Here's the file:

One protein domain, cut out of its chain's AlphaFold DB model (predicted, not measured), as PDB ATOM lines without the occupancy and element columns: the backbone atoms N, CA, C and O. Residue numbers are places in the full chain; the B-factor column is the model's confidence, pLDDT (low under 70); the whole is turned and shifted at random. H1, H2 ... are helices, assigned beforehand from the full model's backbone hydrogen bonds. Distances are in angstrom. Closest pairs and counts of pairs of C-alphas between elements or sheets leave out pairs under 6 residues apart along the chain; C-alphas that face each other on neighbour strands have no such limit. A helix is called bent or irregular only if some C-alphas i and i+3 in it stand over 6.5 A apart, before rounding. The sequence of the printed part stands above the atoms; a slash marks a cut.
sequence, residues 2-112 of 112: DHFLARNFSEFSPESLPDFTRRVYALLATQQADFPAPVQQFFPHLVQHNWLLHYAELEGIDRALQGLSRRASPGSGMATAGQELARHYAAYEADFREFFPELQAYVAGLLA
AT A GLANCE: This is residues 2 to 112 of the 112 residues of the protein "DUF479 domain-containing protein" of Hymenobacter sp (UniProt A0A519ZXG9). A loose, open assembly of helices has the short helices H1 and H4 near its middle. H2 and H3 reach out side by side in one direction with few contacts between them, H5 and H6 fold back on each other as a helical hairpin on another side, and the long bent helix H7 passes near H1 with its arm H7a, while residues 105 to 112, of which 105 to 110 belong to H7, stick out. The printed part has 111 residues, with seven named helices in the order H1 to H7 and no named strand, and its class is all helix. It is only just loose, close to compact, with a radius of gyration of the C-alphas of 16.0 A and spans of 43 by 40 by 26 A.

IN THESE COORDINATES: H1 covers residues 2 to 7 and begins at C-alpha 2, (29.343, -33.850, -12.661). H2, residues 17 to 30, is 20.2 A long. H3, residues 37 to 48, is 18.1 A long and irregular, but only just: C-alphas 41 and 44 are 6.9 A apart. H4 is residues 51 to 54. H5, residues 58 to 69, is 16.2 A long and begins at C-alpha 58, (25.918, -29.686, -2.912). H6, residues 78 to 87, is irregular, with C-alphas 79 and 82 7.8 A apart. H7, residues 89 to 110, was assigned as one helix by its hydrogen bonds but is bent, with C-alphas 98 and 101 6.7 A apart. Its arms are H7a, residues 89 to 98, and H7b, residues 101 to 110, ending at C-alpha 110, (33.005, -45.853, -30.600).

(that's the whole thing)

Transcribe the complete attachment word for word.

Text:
One protein domain, cut out of its chain's AlphaFold DB model (predicted, not measured), as PDB ATOM lines without the occupancy and element columns: the backbone atoms N, CA, C and O. Residue numbers are places in the full chain; the B-factor column is the model's confidence, pLDDT (low under 70); the whole is turned and shifted at random. H1, H2 ... are helices, assigned beforehand from the full model's backbone hydrogen bonds. Distances are in angstrom. Closest pairs and counts of pairs of C-alphas between elements or sheets leave out pairs under 6 residues apart along the chain; C-alphas that face each other on neighbour strands have no such limit. A helix is called bent or irregular only if some C-alphas i and i+3 in it stand over 6.5 A apart, before rounding. The sequence of the printed part stands above the atoms; a slash marks a cut.
sequence, residues 2-112 of 112: DHFLARNFSEFSPESLPDFTRRVYALLATQQADFPAPVQQFFPHLVQHNWLLHYAELEGIDRALQGLSRRASPGSGMATAGQELARHYAAYEADFREFFPELQAYVAGLLA
AT A GLANCE: This is residues 2 to 112 of the 112 residues of the protein "DUF479 domain-containing protein" of Hymenobacter sp (UniProt A0A519ZXG9). A loose, open assembly of helices has the short helices H1 and H4 near its middle. H2 and H3 reach out side by side in one direction with few contacts between them, H5 and H6 fold back on each other as a helical hairpin on another side, and the long bent helix H7 passes near H1 with its arm H7a, while residues 105 to 112, of which 105 to 110 belong to H7, stick out. The printed part has 111 residues, with seven named helices in the order H1 to H7 and no named strand, and its class is all helix. It is only just loose, close to compact, with a radius of gyration of the C-alphas of 16.0 A and spans of 43 by 40 by 26 A.

IN THESE COORDINATES: H1 covers residues 2 to 7 and begins at C-alpha 2, (29.343, -33.850, -12.661). H2, residues 17 to 30, is 20.2 A long. H3, residues 37 to 48, is 18.1 A long and irregular, but only just: C-alphas 41 and 44 are 6.9 A apart. H4 is residues 51 to 54. H5, residues 58 to 69, is 16.2 A long and begins at C-alpha 58, (25.918, -29.686, -2.912). H6, residues 78 to 87, is irregular, with C-alphas 79 and 82 7.8 A apart. H7, residues 89 to 110, was assigned as one helix by its hydrogen bonds but is bent, with C-alphas 98 and 101 6.7 A apart. Its arms are H7a, residues 89 to 98, and H7b, residues 101 to 110, ending at C-alpha 110, (33.005, -45.853, -30.600).